Are We Coaching the Athleticism Out of Our Athletes?


By Jim Koerner


Throughout our country, baseball practice is taking place nearly every day. You can go to almost any area and find a field where players are being run through a series of defensive and pitching drills, base running, and batting practice. Well-intentioned coaches from the little league level on up are instructing our young players on the proper ways to play the game. These coaches from various backgrounds are applying methods mostly learned from either playing, watching, or reading about baseball. These methods are inducing a positive or negative response in each athlete, directly affecting the confidence level at which these athletes perform. How can we ensure that we are building these young athletes into instinctively driven, confident players that can maximize their athleticism? The answer is easy, but the implementation will be challenging.

Coaches will need to rewire some of their own belief systems, temper some of their own importance in the game's outcome, or even how the game is played. They will have to suppress their own impulse to over coach and direct every movement as well as how they potentially react to the result of a certain plays. In some cases we may even have to redefine why we are coaching. Is it for personal gain, where we are looking to pad our winning percentage, or is it truly for the betterment of the athlete? Movement restrictive drill sequencing, restrictive verbal cueing, reactionary coaching habits, and the inability to simply let players fail all lead to robotic, tentative and scared athletes.

Imagine a scene where all the neighborhood kids get together to play baseball. They improvise for bases, bats, and balls. They separate teams on their own, and most importantly, there are no adults to interfere. If done consistently, besides the occasional argument, what do you think would happen over time? It is my belief that the kids would begin to make intuitive and instinctual based adjustments on their own. Players would figure out such things as how big a lead they can take, how and when to go first to third on a single, when and when not to take an extra-base, how to position against certain hitters, and what pitches to call, among numerous other advantages. Personal limits would be pushed without fear of repercussion from a pre-programmed coach.

Now, if we can incorporate this type of mindset into a structured practice routine, a lot can be accomplished that will positively affect the overall development of our players.

Let's examine what a movement restrictive drill looks like. In its simplest form it's any drill that puts a limitation on a player's ability to move a body part. For example, let's look at all the hitting, throwing, and fielding drills we've seen over the years that have our athletes move in compartmentalized progressive steps.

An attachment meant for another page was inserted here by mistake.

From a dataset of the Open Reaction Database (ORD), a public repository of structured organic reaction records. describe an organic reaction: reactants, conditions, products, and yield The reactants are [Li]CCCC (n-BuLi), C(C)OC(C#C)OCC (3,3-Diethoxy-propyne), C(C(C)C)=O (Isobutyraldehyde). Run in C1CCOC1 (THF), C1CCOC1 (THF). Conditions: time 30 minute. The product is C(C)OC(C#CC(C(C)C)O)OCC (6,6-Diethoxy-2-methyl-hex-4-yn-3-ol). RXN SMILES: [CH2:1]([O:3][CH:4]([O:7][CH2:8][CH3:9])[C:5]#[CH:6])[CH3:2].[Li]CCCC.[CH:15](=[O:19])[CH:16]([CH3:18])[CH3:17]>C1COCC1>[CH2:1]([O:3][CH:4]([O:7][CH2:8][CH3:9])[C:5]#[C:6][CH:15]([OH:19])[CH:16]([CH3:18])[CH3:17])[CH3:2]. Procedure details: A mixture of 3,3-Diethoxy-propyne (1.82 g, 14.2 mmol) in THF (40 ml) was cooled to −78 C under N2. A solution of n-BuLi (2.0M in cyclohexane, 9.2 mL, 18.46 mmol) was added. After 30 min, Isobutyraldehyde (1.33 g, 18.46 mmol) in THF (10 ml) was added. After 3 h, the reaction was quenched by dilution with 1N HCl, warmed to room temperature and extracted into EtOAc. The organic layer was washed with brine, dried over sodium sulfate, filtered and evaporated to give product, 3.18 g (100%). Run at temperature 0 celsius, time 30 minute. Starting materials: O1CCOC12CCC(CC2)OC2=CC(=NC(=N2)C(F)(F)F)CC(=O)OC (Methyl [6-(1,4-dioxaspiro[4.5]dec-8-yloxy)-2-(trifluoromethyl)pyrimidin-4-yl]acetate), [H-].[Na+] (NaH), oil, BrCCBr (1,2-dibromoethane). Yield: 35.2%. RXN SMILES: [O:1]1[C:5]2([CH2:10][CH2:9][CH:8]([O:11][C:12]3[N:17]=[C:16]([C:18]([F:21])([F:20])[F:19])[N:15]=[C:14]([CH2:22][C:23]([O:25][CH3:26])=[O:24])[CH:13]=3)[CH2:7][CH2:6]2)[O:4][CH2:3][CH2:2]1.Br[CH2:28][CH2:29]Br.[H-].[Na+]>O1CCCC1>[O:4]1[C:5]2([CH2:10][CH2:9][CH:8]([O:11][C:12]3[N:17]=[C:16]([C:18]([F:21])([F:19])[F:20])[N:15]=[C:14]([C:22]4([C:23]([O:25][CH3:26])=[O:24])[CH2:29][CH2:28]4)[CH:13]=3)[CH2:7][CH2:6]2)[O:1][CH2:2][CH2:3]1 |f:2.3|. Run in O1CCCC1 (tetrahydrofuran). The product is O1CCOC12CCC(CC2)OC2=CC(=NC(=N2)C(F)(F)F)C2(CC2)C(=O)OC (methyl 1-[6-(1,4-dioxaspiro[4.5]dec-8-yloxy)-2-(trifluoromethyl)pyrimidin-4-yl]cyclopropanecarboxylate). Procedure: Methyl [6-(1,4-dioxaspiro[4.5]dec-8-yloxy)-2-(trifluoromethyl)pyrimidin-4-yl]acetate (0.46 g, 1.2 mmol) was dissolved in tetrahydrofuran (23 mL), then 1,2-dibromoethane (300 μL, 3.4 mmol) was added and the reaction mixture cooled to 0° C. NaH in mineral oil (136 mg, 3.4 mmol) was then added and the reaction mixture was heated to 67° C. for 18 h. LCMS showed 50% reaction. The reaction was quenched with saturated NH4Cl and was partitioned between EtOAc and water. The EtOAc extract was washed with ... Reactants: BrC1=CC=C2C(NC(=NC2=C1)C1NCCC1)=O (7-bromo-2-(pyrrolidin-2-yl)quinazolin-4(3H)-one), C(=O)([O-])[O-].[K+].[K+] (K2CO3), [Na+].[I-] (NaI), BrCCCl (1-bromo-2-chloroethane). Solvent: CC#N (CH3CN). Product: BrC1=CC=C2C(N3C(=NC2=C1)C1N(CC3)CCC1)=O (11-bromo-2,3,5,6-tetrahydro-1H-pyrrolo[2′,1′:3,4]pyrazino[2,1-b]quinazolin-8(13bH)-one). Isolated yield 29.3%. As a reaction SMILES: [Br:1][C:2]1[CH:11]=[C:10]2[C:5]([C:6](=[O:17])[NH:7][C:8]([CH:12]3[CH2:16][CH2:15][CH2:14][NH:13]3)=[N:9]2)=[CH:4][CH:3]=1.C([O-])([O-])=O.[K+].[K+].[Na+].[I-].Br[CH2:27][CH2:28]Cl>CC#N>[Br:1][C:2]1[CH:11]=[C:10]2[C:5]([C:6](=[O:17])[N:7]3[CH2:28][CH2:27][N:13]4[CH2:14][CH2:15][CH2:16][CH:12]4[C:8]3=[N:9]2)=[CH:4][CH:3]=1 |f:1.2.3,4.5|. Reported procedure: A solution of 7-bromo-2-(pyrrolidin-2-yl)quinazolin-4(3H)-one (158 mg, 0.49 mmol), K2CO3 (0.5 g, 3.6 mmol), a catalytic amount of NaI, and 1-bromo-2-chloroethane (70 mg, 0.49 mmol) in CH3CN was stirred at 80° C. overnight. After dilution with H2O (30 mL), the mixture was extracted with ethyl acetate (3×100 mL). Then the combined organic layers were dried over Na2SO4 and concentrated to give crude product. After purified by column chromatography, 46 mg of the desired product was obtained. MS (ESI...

Each step cuts the kinetic chain and forces the body to restart while losing feel, athleticism, and adjustability.

The result in a lot of situations is a stiff and robotic athlete. Drills that promote adjustability and free flowing energy transfer are more likely to allow your athlete to gain the "feel" that they are looking for and the ability to organize their body for the desired result. Other examples of movement restrictive drills that are less obvious happen during base running every day.

From a very young age, kids are taught that the third base coach directs all the traffic on the bases. Kids are more worried about "picking up" their coach than watching the ball and reacting to what they see. In most cases, if a coach has to direct a player to advance a base or go first to third on a single, the delay in reaction will cause the runner to be out. Instead of forcing these players to pick up the coach, why don't we teach them to read a defense by judging the depth of the outfield and their positioning? Let's teach how the speed of the batted ball will affect how far the runner can advance and define how the different angles an outfielder can take to a ball will determine whether or not advancement is possible. By doing so, we are allowing our athletes to trust what they see, rely on their own instincts, and play the game at a faster level.

Our cueing as coaches also has the potential to be a detriment to how a player performs. It's imperative that our players fully understand what we as coaches are trying to convey when using certain terms. Among others, phrases like "stay back" or "get on top" can cause a great deal of mechanical failure when misinterpreted. We also need to understand that these cues can be interpreted completely differently from one player to another. That is why it is important to have an individualized understanding of each player's needs. What works for one may not work for another. Consistency in how we communicate these terms and in what context can also help establish an understanding of the feel we are trying to create. Wrongly interpreted cueing can make the most athletic player look lost. Coaches must also avoid using the words always and never. I can still hear coaches telling me to always use two hands in the outfield or never swing at a 3-0 pitch. Over the years, I've found that the best outfielders I've coached primarily caught the ball with one hand. Why?